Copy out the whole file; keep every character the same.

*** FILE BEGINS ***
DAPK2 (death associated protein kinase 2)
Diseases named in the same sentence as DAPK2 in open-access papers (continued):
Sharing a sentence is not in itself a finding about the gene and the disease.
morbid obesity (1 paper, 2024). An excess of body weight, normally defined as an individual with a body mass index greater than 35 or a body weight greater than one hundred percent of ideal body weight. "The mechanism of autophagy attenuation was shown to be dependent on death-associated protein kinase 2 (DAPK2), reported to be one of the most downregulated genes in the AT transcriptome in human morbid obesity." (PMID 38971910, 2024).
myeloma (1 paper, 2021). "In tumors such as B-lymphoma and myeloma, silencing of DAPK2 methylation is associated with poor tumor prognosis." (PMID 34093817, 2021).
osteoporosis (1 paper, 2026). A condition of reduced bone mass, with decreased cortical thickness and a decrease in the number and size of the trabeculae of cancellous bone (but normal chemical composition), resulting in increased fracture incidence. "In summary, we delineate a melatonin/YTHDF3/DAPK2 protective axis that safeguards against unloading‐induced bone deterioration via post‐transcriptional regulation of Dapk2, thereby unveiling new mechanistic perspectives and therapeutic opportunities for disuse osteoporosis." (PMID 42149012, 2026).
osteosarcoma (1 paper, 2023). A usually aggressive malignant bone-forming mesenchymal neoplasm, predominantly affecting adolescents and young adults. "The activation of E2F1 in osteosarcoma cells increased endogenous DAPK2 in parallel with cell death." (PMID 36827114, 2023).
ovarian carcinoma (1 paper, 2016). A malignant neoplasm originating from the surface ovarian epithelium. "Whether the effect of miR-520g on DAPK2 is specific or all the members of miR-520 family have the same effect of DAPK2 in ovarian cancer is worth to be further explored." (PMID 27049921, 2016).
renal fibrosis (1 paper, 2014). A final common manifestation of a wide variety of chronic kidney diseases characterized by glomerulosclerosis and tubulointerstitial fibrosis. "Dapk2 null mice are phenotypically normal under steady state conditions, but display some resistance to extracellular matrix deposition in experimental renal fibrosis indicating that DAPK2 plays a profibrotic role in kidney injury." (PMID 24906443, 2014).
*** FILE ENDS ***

DAPK2 (death associated protein kinase 2)
Diseases named in the same sentence as DAPK2 in open-access papers (continued):
Sharing a sentence is not in itself a finding about the gene and the disease.
morbid obesity (1 paper, 2024). An excess of body weight, normally defined as an individual with a body mass index greater than 35 or a body weight greater than one hundred percent of ideal body weight. "The mechanism of autophagy attenuation was shown to be dependent on death-associated protein kinase 2 (DAPK2), reported to be one of the most downregulated genes in the AT transcriptome in human morbid obesity." (PMID 38971910, 2024).
myeloma (1 paper, 2021). "In tumors such as B-lymphoma and myeloma, silencing of DAPK2 methylation is associated with poor tumor prognosis." (PMID 34093817, 2021).
osteoporosis (1 paper, 2026). A condition of reduced bone mass, with decreased cortical thickness and a decrease in the number and size of the trabeculae of cancellous bone (but normal chemical composition), resulting in increased fracture incidence. "In summary, we delineate a melatonin/YTHDF3/DAPK2 protective axis that safeguards against unloading‐induced bone deterioration via post‐transcriptional regulation of Dapk2, thereby unveiling new mechanistic perspectives and therapeutic opportunities for disuse osteoporosis." (PMID 42149012, 2026).
osteosarcoma (1 paper, 2023). A usually aggressive malignant bone-forming mesenchymal neoplasm, predominantly affecting adolescents and young adults. "The activation of E2F1 in osteosarcoma cells increased endogenous DAPK2 in parallel with cell death." (PMID 36827114, 2023).
ovarian carcinoma (1 paper, 2016). A malignant neoplasm originating from the surface ovarian epithelium. "Whether the effect of miR-520g on DAPK2 is specific or all the members of miR-520 family have the same effect of DAPK2 in ovarian cancer is worth to be further explored." (PMID 27049921, 2016).
renal fibrosis (1 paper, 2014). A final common manifestation of a wide variety of chronic kidney diseases characterized by glomerulosclerosis and tubulointerstitial fibrosis. "Dapk2 null mice are phenotypically normal under steady state conditions, but display some resistance to extracellular matrix deposition in experimental renal fibrosis indicating that DAPK2 plays a profibrotic role in kidney injury." (PMID 24906443, 2014).